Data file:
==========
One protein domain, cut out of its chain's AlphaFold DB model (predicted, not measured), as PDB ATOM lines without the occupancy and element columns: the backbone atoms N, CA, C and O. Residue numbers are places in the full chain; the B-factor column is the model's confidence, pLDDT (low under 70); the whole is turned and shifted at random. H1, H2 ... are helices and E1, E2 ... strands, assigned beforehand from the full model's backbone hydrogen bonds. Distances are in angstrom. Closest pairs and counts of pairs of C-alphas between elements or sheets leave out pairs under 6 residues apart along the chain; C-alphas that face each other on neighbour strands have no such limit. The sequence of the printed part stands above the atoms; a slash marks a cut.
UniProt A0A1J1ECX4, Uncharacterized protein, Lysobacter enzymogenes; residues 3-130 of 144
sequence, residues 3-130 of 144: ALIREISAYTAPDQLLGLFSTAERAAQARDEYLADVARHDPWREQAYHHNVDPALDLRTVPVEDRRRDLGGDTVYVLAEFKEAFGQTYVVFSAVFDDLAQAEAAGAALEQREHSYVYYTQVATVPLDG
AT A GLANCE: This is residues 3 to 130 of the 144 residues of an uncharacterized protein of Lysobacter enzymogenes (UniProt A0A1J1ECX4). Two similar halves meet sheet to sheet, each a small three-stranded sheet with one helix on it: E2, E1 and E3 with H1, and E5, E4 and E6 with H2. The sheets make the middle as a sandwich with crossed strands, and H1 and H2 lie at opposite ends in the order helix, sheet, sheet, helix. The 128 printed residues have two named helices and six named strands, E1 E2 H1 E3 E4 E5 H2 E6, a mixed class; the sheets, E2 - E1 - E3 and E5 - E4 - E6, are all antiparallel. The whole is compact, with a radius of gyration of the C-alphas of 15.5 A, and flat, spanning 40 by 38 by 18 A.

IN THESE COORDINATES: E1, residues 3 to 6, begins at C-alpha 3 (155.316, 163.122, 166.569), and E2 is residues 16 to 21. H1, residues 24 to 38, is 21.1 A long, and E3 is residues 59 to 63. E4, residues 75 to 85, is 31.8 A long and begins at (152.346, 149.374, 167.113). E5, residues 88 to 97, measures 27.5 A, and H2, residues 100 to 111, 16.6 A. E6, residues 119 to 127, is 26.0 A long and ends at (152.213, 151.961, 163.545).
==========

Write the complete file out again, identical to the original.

One protein domain, cut out of its chain's AlphaFold DB model (predicted, not measured), as PDB ATOM lines without the occupancy and element columns: the backbone atoms N, CA, C and O. Residue numbers are places in the full chain; the B-factor column is the model's confidence, pLDDT (low under 70); the whole is turned and shifted at random. H1, H2 ... are helices and E1, E2 ... strands, assigned beforehand from the full model's backbone hydrogen bonds. Distances are in angstrom. Closest pairs and counts of pairs of C-alphas between elements or sheets leave out pairs under 6 residues apart along the chain; C-alphas that face each other on neighbour strands have no such limit. The sequence of the printed part stands above the atoms; a slash marks a cut.
UniProt A0A1J1ECX4, Uncharacterized protein, Lysobacter enzymogenes; residues 3-130 of 144
sequence, residues 3-130 of 144: ALIREISAYTAPDQLLGLFSTAERAAQARDEYLADVARHDPWREQAYHHNVDPALDLRTVPVEDRRRDLGGDTVYVLAEFKEAFGQTYVVFSAVFDDLAQAEAAGAALEQREHSYVYYTQVATVPLDG
AT A GLANCE: This is residues 3 to 130 of the 144 residues of an uncharacterized protein of Lysobacter enzymogenes (UniProt A0A1J1ECX4). Two similar halves meet sheet to sheet, each a small three-stranded sheet with one helix on it: E2, E1 and E3 with H1, and E5, E4 and E6 with H2. The sheets make the middle as a sandwich with crossed strands, and H1 and H2 lie at opposite ends in the order helix, sheet, sheet, helix. The 128 printed residues have two named helices and six named strands, E1 E2 H1 E3 E4 E5 H2 E6, a mixed class; the sheets, E2 - E1 - E3 and E5 - E4 - E6, are all antiparallel. The whole is compact, with a radius of gyration of the C-alphas of 15.5 A, and flat, spanning 40 by 38 by 18 A.

IN THESE COORDINATES: E1, residues 3 to 6, begins at C-alpha 3 (155.316, 163.122, 166.569), and E2 is residues 16 to 21. H1, residues 24 to 38, is 21.1 A long, and E3 is residues 59 to 63. E4, residues 75 to 85, is 31.8 A long and begins at (152.346, 149.374, 167.113). E5, residues 88 to 97, measures 27.5 A, and H2, residues 100 to 111, 16.6 A. E6, residues 119 to 127, is 26.0 A long and ends at (152.213, 151.961, 163.545).